Frank Murphy wrote:
> Finally installed Fedora Core 1.
> Using server setup.
>> Q1 How do I find a 2nd hd I formatted as Fat32,
'more dmesg' to show what drives were detected during bootup. It will
probably be visible as /dev/hdb or /dev/hdc. This is the physical drive.
'fdisk /dev/hdb' (or /dev/hdc, as relevant), to show a list of the
partitions and their sizes on the selected physical disk. This will
indicate which partition on the physical disk is formatted with the
FAT32 partition that you want. If there's only a single partition, then
it'll be '/dev/hdb1'
To mount the partition so that applications can access the data :
mount -t vfat /dev/hdb1 /mnt/dosdisk
and to arrange it so that the disk is always remounted on boot, and
safely unmounted on reboot, add the following line to /etc/fstab :
/dev/hdb1 /mnt/doskdisk vfat defaults 0 0
which will tell the kernel to always mount that partition under that
directory, as a VFAT (FAT 32) partition, using the default options.
The 'mount point', /mnt/dosdisk, is a local empty directory onto which
the contents of the disk are mounted. At that point the entire directory
tree of the newly mounted drive will appear under the /mnt/dosdisk
directory. Obviously, this is an example : you can call this whatever
you want and have it anywhere on your directory tree.
At this stage the disk is visible to Linux, mounted as a local disk, and
visible to any *local* application on your server.
> Q2. then how do I share it with samba.
Stage 2 : now that you can see the data locally, samba can see it also,
which means that you only need to configure samba to export it. This
requires you to tell samba where the data is, what you want it exported
as, and what permissions you want to assign to it.
Add a section such as
comment = Public
path = /mnt/dosdisk
force user = guest
public = yes
writable = yes
printable = no
to your /etc/samba/smb.conf file, which will tell samba that you want to
export that directory, calling it 'Public' to everyone else. The other
sections indicate that you want to force all user accesses to it to use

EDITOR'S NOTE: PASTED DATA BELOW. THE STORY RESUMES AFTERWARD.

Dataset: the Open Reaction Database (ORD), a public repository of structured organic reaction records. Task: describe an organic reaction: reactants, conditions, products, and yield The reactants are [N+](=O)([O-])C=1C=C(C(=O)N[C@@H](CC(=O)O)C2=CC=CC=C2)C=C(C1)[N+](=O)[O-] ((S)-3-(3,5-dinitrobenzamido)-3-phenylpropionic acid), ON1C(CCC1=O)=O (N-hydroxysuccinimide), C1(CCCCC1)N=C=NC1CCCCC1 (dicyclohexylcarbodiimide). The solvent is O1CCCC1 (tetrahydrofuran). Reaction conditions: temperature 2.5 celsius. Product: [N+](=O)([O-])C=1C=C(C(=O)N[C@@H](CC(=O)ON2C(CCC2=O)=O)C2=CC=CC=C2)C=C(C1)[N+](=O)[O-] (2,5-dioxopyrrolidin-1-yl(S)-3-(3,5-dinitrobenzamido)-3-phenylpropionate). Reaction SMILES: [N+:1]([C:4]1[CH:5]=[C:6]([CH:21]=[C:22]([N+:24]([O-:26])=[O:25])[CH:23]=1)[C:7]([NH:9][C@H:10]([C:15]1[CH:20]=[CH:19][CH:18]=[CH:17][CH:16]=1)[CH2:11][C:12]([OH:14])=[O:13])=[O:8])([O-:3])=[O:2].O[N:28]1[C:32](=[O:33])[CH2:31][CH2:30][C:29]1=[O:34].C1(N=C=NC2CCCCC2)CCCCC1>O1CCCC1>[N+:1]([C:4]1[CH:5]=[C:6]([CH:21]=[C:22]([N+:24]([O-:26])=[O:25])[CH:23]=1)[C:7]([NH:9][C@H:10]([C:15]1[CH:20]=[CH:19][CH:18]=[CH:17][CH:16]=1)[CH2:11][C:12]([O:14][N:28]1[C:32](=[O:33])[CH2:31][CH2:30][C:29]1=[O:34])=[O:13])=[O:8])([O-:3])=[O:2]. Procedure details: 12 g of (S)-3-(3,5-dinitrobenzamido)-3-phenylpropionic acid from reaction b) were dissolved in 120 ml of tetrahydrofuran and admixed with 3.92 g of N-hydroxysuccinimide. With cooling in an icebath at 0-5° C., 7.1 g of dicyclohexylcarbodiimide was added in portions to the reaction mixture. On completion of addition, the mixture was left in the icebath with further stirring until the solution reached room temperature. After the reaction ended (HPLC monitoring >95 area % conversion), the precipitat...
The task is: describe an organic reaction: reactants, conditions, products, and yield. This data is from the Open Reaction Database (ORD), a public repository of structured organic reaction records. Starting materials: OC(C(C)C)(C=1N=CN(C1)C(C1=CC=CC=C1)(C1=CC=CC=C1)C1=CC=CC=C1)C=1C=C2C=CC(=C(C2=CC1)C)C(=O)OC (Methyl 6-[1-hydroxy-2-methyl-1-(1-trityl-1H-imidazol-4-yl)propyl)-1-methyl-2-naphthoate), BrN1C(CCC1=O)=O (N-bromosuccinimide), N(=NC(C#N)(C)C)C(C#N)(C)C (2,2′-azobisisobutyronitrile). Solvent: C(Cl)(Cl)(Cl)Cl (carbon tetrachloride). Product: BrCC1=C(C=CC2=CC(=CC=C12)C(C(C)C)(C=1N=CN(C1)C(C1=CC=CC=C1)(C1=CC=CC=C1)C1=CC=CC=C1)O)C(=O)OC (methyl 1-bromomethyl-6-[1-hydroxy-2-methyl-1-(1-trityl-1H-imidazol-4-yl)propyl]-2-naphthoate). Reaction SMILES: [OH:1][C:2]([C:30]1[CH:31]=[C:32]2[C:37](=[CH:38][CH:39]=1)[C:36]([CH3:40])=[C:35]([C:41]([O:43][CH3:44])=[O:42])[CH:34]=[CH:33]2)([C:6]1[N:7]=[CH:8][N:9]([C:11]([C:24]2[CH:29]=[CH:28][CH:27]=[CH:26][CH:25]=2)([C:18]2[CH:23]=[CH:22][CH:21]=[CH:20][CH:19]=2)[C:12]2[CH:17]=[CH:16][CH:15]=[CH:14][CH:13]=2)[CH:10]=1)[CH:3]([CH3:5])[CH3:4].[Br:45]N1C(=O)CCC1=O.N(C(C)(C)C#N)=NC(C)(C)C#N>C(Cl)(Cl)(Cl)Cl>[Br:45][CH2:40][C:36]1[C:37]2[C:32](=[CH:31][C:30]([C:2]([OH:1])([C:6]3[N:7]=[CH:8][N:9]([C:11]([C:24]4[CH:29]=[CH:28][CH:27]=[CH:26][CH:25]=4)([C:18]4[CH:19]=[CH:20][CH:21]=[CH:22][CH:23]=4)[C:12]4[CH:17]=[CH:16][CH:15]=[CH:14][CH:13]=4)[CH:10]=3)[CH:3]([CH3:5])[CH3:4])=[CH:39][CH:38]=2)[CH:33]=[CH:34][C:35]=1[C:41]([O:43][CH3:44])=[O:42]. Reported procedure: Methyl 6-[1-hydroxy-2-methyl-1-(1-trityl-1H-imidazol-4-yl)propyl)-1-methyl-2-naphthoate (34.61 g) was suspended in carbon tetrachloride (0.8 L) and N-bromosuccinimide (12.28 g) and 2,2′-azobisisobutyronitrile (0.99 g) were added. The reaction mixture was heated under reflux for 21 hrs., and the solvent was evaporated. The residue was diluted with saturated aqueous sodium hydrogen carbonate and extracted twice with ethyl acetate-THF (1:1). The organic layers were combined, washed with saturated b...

the local user 'public', and that it can be written to.
For a more detailed explanation of this, 'man smb.conf' will explain how
to handle advanced configurations.
> Q3. How do I get samba to autostart and mount this drive
In order to get anything to autostart (i.e. on boot), it needs to be in
the startup directory. If this is a pure server, it will probably be on
runlevel 3, which is the non-graphical mode. This means that all of the
startup scripts in '/etc/rc3.d' will be executed. If you have a server
with a graphical startup, then use the runlevel 5 directory : /etc/rc5.d
Either way, just make sure that there is a link to the samba startup
file in the directory, which will appear as :
S70smb -> ../init.d/smb
or equivalent. This is not a script in it's own right, but a softlink to
the real startup script which is in /etc/rc.d/init.d. If there is no
link present, and you want to add one, then cd to the directory and :
ln -s ../init.d/smb S70smb
which will create the link for you.
In future, every time the machine starts up this script will be run
automatically, starting the samba server and exporting whatever it's
configured to handle.
> Q4. What config is needed in the firewall , to allow access from the
> local PC's
Ports 137 and 139 to and from any machine involved in exporting or
accessing data. These are the service ports that Windows uses for
running it's SMB system on, which Samba copies.
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